Corporate Banner
Satellite Banner
Environmental Analysis
Scientific Community
Become a Member | Sign in
Home>News>This Article

UCLA Researchers Find Potential Link between Auto Pollution, Some Childhood Cancers

Published: Wednesday, April 10, 2013
Last Updated: Wednesday, April 10, 2013
Bookmark and Share
Scientists from UCLA have found a possible link between exposure to traffic-related air pollution and several childhood cancers.

The results of their study — the first to examine air pollution from traffic and a number of rarer childhood cancers — were presented on April 9 in an abstract at the annual meeting of the American Association for Cancer Research in Washington, D.C.
For the study, the UCLA researchers utilized data on 3,950 children who were enrolled in the California Cancer Registry and who were born in the state between 1998 and 2007. They estimated the amount of local traffic the children had been exposed to using California LINE Source Dispersion Modeling, version 4 (CALINE4).
Pollution exposure was estimated for the area around each child's home for each trimester of their mother's pregnancy and during their first year of life. The estimates included information on gasoline and diesel vehicles within a 1,500-meter radius buffer, traffic volumes, roadway geometry, vehicle emission rates and weather. Cancer risk was estimated using a statistical analysis known as unconditional logistic regression.
The researchers found that heightened exposure to traffic-related air pollution was associated with increases in three rare types of childhood cancer: acute lymphoblastic leukemia (white blood cell cancer), germ-cell tumors (cancers of the testicles, ovaries and other organs) and retinoblastoma (eye cancer), particularly bilateral retinoblastoma, in which both eyes are affected.
The pollution-exposure estimates were highly correlated across pregnancy trimesters and the first year of life, meaning that even in areas of high exposure, no particular period stood out as a higher-exposure time. This, the scientists said, made it difficult to determine if one period of exposure was more dangerous than any other.
"Much less is known about exposure to pollution and childhood cancer than adult cancers," Heck said. "Our innovation in this study was looking at other, more rare types of childhood cancer, such as retinoblastoma, and their possible connection to traffic-related air pollution."

Further Information
Access to this exclusive content is for Technology Networks Premium members only.

Join Technology Networks Premium for free access to:

  • Exclusive articles
  • Presentations from international conferences
  • Over 2,800+ scientific posters on ePosters
  • More than 4,000+ scientific videos on LabTube
  • 35 community eNewsletters

Sign In

Forgotten your details? Click Here
If you are not a member you can join here

*Please note: By logging into you agree to accept the use of cookies. To find out more about the cookies we use and how to delete them, see our privacy policy.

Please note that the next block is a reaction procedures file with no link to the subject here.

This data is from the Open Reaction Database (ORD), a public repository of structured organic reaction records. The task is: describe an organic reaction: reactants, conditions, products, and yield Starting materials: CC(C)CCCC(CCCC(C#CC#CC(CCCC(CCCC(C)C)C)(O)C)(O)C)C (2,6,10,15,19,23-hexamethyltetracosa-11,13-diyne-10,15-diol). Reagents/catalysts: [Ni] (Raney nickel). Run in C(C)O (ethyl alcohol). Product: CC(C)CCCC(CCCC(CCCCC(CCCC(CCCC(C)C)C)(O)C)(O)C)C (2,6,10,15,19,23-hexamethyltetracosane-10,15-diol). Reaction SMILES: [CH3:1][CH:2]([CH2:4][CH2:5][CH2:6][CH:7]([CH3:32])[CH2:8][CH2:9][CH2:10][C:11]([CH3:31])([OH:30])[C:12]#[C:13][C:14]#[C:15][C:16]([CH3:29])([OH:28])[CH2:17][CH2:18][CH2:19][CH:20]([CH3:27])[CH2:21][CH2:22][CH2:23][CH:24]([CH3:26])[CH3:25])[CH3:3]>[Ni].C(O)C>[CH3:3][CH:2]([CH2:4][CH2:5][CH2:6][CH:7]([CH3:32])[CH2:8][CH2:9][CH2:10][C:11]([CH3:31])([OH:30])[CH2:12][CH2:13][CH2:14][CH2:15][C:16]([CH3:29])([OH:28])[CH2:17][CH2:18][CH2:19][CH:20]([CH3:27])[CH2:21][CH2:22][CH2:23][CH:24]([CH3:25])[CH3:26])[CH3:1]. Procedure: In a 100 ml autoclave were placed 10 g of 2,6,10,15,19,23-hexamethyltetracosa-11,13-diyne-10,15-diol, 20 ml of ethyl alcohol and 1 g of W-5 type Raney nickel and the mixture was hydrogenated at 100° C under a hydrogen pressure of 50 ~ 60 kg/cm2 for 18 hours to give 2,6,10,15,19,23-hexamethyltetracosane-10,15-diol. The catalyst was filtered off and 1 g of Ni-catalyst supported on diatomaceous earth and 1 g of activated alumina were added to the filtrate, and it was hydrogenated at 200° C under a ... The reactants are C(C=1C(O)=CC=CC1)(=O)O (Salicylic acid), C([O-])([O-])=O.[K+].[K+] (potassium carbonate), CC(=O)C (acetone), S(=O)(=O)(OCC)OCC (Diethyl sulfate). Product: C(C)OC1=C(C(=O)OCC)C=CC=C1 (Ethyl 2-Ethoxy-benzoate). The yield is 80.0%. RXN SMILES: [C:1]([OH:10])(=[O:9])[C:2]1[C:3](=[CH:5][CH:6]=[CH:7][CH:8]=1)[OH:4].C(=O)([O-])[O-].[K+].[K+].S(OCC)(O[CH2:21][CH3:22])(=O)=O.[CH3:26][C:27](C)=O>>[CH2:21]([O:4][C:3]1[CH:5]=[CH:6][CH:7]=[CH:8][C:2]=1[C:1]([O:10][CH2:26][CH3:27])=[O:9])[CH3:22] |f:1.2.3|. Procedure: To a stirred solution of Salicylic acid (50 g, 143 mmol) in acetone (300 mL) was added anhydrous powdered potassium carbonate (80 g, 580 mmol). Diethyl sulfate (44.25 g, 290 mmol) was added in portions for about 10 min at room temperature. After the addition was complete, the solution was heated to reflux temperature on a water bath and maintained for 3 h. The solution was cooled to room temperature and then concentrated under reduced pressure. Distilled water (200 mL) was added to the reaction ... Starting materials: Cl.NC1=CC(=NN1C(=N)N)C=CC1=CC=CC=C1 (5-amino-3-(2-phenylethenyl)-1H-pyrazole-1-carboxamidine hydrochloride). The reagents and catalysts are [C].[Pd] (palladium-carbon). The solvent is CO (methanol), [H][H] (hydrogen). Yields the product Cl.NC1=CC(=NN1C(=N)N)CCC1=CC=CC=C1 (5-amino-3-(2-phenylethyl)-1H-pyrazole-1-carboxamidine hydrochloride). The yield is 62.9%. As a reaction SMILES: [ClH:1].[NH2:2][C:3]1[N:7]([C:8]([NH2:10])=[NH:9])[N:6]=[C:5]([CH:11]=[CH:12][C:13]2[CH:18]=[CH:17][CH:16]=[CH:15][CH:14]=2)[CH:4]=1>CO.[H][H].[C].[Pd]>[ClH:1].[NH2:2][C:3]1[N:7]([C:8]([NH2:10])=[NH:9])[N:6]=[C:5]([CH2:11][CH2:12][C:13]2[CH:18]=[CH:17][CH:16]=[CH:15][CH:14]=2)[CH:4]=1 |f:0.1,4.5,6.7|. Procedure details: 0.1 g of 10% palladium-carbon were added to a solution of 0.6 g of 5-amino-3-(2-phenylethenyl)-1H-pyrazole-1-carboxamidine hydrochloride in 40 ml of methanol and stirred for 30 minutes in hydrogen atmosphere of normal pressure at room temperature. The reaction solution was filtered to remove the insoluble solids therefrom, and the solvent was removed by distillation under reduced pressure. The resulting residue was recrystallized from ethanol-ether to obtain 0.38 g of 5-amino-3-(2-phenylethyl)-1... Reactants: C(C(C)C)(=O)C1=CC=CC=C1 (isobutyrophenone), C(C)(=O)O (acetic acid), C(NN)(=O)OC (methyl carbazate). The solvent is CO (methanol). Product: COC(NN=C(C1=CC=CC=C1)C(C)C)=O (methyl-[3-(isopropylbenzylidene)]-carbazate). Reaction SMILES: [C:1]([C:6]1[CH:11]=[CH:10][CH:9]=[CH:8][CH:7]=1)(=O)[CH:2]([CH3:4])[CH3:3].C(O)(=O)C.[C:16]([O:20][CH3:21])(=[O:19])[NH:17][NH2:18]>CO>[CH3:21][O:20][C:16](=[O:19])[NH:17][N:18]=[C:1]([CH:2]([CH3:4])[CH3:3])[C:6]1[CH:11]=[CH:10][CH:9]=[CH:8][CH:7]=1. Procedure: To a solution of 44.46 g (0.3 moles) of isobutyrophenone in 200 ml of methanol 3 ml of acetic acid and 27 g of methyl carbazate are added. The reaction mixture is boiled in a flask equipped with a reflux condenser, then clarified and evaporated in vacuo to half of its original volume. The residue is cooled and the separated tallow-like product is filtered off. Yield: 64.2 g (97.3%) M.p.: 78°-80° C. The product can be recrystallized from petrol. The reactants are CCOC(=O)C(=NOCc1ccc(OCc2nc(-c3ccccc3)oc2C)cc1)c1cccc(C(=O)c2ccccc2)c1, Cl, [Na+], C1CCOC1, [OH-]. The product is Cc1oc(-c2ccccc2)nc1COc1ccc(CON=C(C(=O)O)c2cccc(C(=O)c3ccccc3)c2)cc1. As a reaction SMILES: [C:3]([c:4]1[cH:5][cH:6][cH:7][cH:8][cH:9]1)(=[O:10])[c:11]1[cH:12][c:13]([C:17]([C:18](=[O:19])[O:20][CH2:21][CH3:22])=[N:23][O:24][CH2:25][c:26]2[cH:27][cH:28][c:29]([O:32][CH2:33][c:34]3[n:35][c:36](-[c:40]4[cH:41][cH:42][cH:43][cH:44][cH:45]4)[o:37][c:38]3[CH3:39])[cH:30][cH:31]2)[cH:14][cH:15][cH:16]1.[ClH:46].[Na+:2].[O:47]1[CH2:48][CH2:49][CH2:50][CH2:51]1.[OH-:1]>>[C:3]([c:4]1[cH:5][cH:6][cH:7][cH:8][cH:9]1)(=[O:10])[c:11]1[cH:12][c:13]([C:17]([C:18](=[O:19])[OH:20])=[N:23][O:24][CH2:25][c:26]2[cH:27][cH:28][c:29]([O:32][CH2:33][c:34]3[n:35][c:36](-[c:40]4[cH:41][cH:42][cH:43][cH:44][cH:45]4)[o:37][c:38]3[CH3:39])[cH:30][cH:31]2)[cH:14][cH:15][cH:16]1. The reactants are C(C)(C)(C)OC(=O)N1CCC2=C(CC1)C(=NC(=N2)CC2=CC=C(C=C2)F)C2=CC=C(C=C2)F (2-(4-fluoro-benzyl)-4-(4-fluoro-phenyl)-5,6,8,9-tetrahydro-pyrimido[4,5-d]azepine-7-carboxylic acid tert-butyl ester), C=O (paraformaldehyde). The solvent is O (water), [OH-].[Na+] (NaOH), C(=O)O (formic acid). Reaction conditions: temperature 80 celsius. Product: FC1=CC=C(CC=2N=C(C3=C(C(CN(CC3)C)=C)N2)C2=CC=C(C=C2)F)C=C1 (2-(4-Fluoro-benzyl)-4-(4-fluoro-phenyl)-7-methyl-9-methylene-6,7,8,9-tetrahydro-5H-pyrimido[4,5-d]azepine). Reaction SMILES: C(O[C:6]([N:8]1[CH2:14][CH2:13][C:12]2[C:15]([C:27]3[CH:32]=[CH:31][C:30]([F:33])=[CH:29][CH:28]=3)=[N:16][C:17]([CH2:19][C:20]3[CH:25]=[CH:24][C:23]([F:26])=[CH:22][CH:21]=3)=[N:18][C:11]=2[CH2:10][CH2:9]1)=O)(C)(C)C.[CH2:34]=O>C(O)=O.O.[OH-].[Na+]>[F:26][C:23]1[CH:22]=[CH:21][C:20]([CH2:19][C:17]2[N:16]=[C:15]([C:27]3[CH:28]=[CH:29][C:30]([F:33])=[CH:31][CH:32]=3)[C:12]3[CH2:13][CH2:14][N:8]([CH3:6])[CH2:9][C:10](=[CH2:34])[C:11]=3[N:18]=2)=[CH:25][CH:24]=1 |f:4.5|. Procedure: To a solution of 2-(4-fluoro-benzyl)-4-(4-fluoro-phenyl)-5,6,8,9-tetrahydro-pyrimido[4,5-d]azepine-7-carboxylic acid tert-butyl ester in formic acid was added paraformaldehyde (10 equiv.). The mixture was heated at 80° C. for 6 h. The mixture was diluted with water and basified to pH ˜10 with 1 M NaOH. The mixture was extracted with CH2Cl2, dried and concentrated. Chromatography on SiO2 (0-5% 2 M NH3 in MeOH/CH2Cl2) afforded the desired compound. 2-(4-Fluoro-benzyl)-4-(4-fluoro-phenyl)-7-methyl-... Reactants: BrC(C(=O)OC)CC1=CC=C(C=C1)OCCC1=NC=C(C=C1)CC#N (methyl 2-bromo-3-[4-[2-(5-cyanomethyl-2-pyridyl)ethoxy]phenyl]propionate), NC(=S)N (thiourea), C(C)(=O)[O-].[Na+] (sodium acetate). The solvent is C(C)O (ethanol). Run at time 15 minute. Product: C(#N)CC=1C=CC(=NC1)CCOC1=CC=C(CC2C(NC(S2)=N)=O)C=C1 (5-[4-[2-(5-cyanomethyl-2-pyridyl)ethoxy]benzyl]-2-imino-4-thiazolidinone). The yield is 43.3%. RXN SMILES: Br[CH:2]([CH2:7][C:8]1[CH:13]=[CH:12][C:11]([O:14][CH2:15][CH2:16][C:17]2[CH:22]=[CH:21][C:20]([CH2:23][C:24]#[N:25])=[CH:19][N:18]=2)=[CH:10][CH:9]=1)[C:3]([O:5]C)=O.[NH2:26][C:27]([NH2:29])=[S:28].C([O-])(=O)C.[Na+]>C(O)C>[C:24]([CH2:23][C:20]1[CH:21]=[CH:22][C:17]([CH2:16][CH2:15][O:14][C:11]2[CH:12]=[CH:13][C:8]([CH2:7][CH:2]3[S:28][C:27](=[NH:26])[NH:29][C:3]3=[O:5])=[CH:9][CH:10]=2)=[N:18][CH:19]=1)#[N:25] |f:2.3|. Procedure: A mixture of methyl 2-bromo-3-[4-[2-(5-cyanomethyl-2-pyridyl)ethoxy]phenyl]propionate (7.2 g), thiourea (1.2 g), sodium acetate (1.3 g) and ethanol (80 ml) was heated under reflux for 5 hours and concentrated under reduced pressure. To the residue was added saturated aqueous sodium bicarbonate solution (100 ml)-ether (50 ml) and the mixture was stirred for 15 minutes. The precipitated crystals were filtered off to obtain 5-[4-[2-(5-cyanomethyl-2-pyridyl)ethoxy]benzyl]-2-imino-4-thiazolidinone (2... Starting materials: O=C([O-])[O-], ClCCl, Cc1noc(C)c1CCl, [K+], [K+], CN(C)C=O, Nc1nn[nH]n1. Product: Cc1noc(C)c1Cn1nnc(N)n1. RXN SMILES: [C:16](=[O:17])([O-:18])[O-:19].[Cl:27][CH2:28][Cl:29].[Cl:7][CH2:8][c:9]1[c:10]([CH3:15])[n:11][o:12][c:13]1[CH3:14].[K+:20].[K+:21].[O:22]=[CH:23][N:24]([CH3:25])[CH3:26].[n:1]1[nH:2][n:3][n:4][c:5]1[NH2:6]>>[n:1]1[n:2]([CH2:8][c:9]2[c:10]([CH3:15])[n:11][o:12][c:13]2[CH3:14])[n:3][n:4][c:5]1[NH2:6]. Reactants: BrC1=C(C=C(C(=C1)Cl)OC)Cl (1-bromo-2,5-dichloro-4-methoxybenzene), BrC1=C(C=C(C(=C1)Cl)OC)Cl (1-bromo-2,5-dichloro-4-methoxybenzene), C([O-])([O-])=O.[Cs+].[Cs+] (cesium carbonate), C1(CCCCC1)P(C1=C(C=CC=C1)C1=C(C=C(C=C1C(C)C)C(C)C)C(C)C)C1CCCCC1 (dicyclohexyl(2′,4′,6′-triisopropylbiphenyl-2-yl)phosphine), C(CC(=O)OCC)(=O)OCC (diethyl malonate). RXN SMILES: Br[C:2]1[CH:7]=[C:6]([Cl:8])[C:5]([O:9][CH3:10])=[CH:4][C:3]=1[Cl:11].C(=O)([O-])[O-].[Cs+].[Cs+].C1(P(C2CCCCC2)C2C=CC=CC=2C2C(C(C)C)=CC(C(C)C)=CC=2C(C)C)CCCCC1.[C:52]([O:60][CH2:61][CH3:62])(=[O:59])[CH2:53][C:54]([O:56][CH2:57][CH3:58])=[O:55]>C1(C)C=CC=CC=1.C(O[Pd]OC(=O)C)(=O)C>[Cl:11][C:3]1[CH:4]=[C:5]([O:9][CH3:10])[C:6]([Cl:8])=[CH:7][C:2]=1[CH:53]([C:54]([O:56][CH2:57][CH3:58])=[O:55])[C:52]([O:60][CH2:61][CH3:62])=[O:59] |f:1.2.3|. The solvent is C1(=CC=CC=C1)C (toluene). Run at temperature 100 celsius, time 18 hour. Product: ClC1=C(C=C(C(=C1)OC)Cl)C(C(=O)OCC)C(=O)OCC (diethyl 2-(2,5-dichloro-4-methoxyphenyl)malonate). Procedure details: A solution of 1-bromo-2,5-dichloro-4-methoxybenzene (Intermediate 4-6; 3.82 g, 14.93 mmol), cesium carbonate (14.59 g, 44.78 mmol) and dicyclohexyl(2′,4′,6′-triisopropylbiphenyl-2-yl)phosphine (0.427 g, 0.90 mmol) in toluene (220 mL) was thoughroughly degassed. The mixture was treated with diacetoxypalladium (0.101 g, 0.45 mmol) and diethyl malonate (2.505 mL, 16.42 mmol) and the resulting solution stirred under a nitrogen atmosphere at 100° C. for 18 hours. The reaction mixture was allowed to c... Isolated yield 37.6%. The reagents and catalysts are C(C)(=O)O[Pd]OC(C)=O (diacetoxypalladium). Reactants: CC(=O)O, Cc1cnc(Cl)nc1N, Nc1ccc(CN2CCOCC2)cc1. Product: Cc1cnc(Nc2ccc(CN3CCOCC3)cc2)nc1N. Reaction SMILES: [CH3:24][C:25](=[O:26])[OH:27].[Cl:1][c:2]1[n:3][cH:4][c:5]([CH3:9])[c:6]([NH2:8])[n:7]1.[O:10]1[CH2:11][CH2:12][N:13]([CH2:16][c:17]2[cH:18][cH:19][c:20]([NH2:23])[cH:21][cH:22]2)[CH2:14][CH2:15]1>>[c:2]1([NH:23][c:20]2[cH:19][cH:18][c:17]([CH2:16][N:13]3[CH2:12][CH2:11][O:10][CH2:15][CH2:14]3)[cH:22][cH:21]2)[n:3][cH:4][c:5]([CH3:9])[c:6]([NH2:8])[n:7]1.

Scientific News
Safer, Faster Way To Remove Pollutants From Water
Using nanoparticles filled with enzymes proves more effective than current methods.
Low Impact Fracking Fluid on Top at IChemE Global Awards
A novel fracturing fluid designed to make fracking greener.
Marine Invasive Species May Benefit From Rising CO2 Levels
Ocean acidification may well be helping invasive species of algae, jellyfish, crabs and shellfish to move to new areas of the planet with damaging consequences, according to the findings of a new report.
Game for Climate Adaptation
MIT-led project shows a new method to help communities manage climate risks.
Tufts Chemist Discovers Way to Isolate Single-crystal Ice Surfaces
Promises insights into climate, environment and age-old riddles, such as why no two snowflakes are alike.
Potential Indirect Effects of Humans on Water Quality
Newly studied class of water contaminants occur naturally, but are more prevalent in populated areas.
Rapid Method for Water, Air and Soil Pathogen Screening
Researchers at BGU and the Massachusetts Institute of Technology (MIT) have developed a highly sensitive, cost-effective technology for rapid bacterial pathogen screening of air, soil, water, and agricultural produce in as little as 24 hours.
First Results Describing Sick Sea Star Immune Response
Though millions of sea stars along the West Coast have perished in the past several years from an apparent wasting disease, scientists still don’t know why.
Microbe Sleuth
Tanja Bosak examines how life and the Earth evolved in tandem during their early history together.
The Age of Humans Controlling Microbes
Engineered bacteria could soon be used to detect environmental toxins, treat diseases, and sustainably produce chemicals and fuels.
Scroll Up
Scroll Down

Skyscraper Banner
Go to LabTube
Go to eposters
Access to the latest scientific news
Exclusive articles
Upload and share your posters on ePosters
Latest presentations and webinars
View a library of 1,800+ scientific and medical posters
2,800+ scientific and medical posters
A library of 2,500+ scientific videos on LabTube
4,000+ scientific videos